Welcome to our first edition of Math + Code, an online magazine that connects math to coding and coding to math. We are thrilled to be launching this online resource for teachers, students and parents.
A Coding Story – Iain Brodie
Scratch was used in this classroom to challenge what students think they know and understand about mathematics, and to learn new concepts through coding challenges. Not only did they have fun, but they pushed back the boundaries of what grade 7s and 8s are capable of learning when they learn mathematics through coding.
Coding: Not an “Add on” to Math Instruction – Enzo Ciardelli
Is the teaching of coding an “add-on” or a discipline that can be integrated into other subject areas? While coding can be developed further as its own curriculum area, teachers are finding success teaching young students the basics of computer programming in math class.
Arduino – Coding a Bicolour LED Grid to Create Math Patterns – Chris Yiu
Digital tangibles provide an opportunity for students to explore their understanding of math by programming devices. This activity explains how math patterns can be displayed on an LED grid programmed by an Arduino UNO. What do odd and even numbers look like when “playing hide-and-seek”?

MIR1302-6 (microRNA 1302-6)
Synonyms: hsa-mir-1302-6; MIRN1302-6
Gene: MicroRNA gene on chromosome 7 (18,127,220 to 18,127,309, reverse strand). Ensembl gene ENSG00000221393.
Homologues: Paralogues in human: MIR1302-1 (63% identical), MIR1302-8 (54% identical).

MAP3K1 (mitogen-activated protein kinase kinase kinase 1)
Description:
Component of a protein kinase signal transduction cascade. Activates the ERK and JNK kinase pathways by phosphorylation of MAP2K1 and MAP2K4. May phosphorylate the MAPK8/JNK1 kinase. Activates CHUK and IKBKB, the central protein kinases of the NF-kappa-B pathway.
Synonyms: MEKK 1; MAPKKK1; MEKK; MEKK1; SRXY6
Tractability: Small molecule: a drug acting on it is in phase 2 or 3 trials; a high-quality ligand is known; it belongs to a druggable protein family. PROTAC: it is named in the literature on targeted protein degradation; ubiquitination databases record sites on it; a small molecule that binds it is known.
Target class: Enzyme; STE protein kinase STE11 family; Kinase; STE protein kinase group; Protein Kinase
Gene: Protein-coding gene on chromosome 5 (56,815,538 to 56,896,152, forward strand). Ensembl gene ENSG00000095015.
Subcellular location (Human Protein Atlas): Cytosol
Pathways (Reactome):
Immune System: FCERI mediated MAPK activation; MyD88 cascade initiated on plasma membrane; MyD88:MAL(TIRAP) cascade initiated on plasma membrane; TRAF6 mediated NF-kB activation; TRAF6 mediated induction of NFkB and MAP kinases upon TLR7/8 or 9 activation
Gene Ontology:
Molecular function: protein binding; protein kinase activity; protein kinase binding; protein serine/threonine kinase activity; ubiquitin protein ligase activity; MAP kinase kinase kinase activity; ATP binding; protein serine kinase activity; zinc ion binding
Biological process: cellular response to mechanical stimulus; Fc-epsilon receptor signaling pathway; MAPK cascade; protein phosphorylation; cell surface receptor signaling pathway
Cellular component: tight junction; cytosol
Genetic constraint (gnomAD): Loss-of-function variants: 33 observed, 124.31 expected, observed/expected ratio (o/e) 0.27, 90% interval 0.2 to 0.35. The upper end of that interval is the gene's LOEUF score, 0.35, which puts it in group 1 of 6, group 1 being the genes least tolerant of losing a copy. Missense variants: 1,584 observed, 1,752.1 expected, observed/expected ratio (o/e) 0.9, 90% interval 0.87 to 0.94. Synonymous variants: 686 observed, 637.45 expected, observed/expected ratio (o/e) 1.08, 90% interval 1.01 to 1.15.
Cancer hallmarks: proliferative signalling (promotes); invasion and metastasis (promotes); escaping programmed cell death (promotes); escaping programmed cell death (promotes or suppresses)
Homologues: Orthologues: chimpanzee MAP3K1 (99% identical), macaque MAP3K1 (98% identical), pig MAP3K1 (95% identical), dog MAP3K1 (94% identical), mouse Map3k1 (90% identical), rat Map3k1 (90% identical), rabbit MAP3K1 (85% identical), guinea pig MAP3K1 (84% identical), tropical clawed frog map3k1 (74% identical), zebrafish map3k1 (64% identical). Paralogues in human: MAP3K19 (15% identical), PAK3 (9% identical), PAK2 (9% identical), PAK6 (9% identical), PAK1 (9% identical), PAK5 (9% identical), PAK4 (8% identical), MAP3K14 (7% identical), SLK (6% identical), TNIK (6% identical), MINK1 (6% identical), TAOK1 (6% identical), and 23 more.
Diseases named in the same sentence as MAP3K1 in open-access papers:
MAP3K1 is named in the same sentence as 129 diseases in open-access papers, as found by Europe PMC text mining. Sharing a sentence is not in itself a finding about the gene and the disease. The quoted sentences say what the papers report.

Drawing Squares and Circles with Scratch
Try this activity out to learn how to make squares, circles and to create your very own block in Scratch.
Interested In Organizing a Student-Led Math + Coding Community Event?
With funding from the Fields Institute for Research in Mathematical Sciences we are offering support for organizing student-led math + coding community events.
Why Code + Math? – A Look at the The Past, Present and Future
Western’s Faculty of Education Professor, George Gadanidis discusses the rationale for teaching math through coding. He walks us through past initiatives in Papert’s work and the programming language Logo. Dr. Gadanidis also considers how coding is used to teach math concepts today and what we can do to enhance math understanding in the future.
Coding on the Shoulders of Giants
Dr. Seymour Papert – Mathematician, Computer Scientist, Educator
Dr. Seymour Papert is widely known as the “father of educational computing”. He helped to develop the educational programming language Logo, which helped children develop a stronger, more authentic understanding of geometry concepts. He also contributed to the development of some of the first children’s toys with built-in computation.